Thursday, August 1, 2013

Flattery and Lies in the Early Church [Part Ten]


The point of all of this is that it raises questions about the Church that we were left with after the fifty years of Commodian-Severan influence. Is the ‘counter-culture’ interpretation of Brent the best way to explain the borrowing from Imperialism in the orthodoxy of Christianity and Judaism, or as we would suggest – was it simply imposed upon the various religious forms in order to assure their survival? There is one last pattern, perhaps the most important that we have to take a look at, and that is the role of prominent philosophers in the persecutions of the Commodian period. In other words, was the type of gathering embodied in Julia Domna’s philosophical ‘round table’ part of a broader effort to actively reshape religious culture?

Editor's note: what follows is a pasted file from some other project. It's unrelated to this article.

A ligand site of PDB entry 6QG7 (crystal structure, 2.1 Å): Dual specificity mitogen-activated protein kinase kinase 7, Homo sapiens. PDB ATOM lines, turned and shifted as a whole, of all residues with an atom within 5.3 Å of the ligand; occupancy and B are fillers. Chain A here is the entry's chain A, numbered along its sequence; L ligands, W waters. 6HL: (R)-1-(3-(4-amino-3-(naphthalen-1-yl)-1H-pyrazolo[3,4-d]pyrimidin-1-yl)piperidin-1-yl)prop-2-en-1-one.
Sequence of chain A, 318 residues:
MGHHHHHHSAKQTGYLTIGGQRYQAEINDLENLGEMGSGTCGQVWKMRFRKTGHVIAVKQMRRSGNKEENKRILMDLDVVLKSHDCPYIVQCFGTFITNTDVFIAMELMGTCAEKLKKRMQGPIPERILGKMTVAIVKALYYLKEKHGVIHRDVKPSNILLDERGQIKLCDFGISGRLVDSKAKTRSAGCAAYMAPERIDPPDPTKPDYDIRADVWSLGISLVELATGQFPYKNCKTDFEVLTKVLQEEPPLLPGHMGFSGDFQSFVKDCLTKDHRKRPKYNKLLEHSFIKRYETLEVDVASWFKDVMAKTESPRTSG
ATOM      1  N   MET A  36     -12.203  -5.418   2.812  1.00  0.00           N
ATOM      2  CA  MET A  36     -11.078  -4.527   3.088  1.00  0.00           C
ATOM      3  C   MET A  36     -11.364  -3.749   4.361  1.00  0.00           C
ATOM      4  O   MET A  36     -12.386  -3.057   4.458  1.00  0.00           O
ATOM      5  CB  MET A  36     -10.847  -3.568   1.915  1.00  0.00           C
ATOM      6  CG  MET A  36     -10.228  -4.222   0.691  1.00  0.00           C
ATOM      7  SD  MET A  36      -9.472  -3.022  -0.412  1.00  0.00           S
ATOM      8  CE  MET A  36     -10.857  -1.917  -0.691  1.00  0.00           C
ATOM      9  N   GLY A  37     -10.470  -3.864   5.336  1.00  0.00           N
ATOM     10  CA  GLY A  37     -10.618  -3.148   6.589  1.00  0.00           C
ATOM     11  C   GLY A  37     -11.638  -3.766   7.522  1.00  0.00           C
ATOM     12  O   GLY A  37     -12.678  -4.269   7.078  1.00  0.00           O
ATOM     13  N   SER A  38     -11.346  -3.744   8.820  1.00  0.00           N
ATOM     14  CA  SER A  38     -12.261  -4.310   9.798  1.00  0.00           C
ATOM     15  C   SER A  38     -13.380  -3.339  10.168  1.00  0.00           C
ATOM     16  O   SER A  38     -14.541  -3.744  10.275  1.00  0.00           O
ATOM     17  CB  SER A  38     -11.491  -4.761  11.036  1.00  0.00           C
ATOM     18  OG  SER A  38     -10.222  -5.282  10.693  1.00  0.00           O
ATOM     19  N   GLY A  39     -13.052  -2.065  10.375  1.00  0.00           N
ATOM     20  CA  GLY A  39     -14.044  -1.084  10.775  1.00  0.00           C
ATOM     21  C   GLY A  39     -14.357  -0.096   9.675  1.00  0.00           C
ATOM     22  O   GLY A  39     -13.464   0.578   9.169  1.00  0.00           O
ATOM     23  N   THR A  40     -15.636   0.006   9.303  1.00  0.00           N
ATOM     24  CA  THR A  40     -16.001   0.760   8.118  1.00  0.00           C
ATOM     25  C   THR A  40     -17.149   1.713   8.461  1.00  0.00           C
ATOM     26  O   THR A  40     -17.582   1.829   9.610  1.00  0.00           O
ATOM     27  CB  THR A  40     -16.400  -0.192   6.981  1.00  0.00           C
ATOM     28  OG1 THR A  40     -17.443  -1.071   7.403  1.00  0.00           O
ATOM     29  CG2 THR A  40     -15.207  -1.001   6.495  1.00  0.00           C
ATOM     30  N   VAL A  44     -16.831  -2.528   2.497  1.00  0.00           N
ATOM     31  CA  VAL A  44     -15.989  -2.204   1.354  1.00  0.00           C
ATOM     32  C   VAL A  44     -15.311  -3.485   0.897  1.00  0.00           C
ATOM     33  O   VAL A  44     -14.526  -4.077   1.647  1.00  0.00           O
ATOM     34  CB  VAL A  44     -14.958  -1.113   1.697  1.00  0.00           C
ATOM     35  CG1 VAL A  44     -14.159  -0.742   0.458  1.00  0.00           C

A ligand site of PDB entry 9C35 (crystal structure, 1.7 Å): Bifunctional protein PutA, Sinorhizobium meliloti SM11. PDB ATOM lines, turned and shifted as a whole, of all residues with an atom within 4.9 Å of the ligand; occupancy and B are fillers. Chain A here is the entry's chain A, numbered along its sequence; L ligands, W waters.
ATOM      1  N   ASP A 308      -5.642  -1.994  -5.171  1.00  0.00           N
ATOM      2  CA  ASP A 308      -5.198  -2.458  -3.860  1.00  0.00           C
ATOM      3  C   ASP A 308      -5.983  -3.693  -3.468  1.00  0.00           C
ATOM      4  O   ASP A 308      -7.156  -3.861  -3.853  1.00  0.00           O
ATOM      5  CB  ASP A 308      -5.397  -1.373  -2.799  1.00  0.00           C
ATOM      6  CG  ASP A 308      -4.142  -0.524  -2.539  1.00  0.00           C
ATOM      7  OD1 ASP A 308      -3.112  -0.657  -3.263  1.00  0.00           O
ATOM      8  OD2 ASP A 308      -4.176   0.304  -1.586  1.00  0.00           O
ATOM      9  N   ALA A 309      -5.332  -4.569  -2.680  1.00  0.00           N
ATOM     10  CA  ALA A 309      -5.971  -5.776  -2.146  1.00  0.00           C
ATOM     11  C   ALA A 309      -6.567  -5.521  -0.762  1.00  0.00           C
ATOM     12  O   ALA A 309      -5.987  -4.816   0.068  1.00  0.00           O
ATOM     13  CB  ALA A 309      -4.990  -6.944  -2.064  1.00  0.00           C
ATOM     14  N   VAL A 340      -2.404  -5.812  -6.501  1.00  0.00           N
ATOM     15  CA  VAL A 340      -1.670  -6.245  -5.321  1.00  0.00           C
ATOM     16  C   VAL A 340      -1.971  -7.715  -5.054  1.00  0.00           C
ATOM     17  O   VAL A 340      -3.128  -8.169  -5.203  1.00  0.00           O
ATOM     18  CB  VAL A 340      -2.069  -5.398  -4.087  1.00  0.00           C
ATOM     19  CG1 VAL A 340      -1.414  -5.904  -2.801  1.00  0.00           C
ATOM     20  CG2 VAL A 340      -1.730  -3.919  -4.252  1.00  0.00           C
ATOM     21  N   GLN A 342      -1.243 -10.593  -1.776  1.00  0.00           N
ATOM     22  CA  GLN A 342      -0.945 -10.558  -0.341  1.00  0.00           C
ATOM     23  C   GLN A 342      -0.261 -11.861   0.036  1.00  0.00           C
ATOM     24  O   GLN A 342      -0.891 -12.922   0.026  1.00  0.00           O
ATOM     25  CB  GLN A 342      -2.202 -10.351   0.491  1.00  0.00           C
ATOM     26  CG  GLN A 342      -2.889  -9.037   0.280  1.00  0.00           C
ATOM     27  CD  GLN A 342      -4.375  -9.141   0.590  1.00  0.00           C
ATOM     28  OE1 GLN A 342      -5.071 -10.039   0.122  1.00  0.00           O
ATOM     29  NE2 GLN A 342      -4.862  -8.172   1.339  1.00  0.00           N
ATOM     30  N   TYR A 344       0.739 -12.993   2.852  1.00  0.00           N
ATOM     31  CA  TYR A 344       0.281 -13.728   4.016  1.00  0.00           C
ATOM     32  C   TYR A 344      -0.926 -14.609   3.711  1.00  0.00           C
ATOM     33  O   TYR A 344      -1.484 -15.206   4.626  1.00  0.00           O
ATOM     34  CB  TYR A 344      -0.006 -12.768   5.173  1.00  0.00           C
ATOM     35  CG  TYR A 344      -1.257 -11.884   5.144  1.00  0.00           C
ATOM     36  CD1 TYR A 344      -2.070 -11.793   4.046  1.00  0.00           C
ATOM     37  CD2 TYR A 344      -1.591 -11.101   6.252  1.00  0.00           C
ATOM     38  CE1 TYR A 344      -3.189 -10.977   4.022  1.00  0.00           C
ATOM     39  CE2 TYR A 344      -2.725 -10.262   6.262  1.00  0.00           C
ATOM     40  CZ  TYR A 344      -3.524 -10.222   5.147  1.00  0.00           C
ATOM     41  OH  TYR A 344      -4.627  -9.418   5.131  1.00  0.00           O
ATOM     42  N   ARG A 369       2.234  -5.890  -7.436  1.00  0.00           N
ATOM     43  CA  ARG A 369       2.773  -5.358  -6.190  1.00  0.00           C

It is important to note that when we hear that ‘sophists’ gathered at her table, that there is no equivalent in the modern world to a sophist. Indeed Barbara Levick on her book on Julia Domna notes there are “ rather there are a number of partial equivalents: inspirational preacher; television pundit; political adviser; mystic guru.” As she notes “The court was a magnet. The first occasion in the reign of Severus when men of culture are mentioned as being assembled at court is during the imperial tour of Africa, when the emperor gathered 'men of talent from all over the world'.” The list of men gathered in Julia Domna’s circle is quite interesting - Philostratus and Philiscus: the two historians Dio and Maximus; the three jurists Papinian, Ulpian, and Paulus; Antipater and Galen.